Simchair MKIII I2C master controller is the main “brain” of the set: it detects connected devices automatically and then loads device-specific configuration. Unlike the previous analog version, it uses an Arduino Leonardo board. There are several cool things about it:
- we can use device-specific configuration
- we can use external I2C ADCs
- we can use filtering when needed without slowing the master controller down
- we can extend our controller more than we’ll ever need
- unified interface for everything, buttons or axes
- Leo board allows us to use an epic Joystick library by MHeironymus, which simplifies things like ten times; no more pain with USB descriptors
I don’t think there’s any point in using an old analog version anymore, as there are now controllers with buttons (an old UNO – based analog controller only supported six axes as it had to do some massive filtering because of a noisy 10 bit built-in ADC)
1 * Arduino Leonardo
4 * M3x50 screws
4 * M3x12 screws
6 * M3 nuts
To assemble the controller, print its parts, fix the Leo board in the enclosure, use some glue (hot glue or superglue will do nicely) to attach TJ8-8P8 non-shielded ethernet sockets to the cover part. If you only have shielded, strip the shield off of them for better adhesion. Solder 4 wires to each of the sockets. Let’s use this connection scheme for all of our devices:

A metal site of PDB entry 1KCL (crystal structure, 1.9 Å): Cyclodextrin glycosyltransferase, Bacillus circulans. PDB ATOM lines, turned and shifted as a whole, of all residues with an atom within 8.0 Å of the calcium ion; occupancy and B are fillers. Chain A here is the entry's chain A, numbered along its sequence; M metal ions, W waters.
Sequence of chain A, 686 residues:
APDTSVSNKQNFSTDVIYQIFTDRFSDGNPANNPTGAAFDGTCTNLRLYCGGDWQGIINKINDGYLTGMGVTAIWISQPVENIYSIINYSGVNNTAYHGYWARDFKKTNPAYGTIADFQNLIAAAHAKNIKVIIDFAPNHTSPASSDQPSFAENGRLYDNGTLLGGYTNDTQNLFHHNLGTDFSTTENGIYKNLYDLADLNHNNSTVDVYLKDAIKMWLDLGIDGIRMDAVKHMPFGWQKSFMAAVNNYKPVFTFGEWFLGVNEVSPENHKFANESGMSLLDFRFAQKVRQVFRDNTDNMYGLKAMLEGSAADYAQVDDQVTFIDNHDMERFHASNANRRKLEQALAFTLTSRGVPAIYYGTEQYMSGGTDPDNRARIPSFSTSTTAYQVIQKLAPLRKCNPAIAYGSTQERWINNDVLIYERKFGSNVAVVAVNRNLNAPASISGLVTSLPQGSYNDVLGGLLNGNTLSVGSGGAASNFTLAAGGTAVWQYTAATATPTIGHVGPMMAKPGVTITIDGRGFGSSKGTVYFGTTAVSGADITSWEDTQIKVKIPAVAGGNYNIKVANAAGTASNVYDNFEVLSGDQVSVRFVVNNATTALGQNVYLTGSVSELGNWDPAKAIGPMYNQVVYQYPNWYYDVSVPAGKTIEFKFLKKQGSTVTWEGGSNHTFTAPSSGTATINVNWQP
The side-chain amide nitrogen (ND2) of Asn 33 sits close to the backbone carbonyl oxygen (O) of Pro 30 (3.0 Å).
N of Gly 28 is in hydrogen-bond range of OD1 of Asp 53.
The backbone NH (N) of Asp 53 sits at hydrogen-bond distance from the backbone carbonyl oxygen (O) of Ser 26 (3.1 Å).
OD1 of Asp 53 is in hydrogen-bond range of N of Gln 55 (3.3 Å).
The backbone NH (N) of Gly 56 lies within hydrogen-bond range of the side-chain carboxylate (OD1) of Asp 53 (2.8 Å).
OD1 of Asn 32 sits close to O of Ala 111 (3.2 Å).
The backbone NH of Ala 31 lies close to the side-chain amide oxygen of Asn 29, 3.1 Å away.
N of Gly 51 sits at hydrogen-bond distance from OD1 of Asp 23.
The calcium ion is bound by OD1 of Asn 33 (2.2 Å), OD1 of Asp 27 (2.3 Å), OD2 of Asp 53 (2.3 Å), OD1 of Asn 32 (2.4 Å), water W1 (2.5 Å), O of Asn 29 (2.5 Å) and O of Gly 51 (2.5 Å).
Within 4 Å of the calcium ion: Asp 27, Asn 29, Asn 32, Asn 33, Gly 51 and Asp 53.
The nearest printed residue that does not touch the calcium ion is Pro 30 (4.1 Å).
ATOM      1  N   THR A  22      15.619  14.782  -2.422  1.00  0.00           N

SOCKET PIN 1 – VCC
SOCKET PIN 2 – GND
SOCKET PIN 3 – SCL
SOCKET PIN 4 – SDA
Before we begin to solder, we have to determine where PIN 1 is. It is crucial as it can save us a lot of time 😉 Let’s take an ordinary ethernet cable and plug it into our socket.
PIN 1 is on the side where the orange-white wire is. Depending on the socket model, pin positions may differ, but most likely PIN 2 is in the other row, check it with a multimeter. Now, when we know where all of our pins are, we need to solder all the wires, and then twist them together (PIN1 wires from all sockets, PIN2 from all sockets, etc.). After that, the only thing left will be to solder these joints to headers according to the connection scheme above. You can solder wires directly to the Leo board or use header pins, and pieces cut off of a breakout board to make things cleaner. Either way, we need 5V, GND, SCL and SDA joints to be connected to the corresponding pins of the Leo board.
Then, it’s finally time to flash it with its software and test it by connecting something to it!
Simchair MKIII I2C latest software on GitHub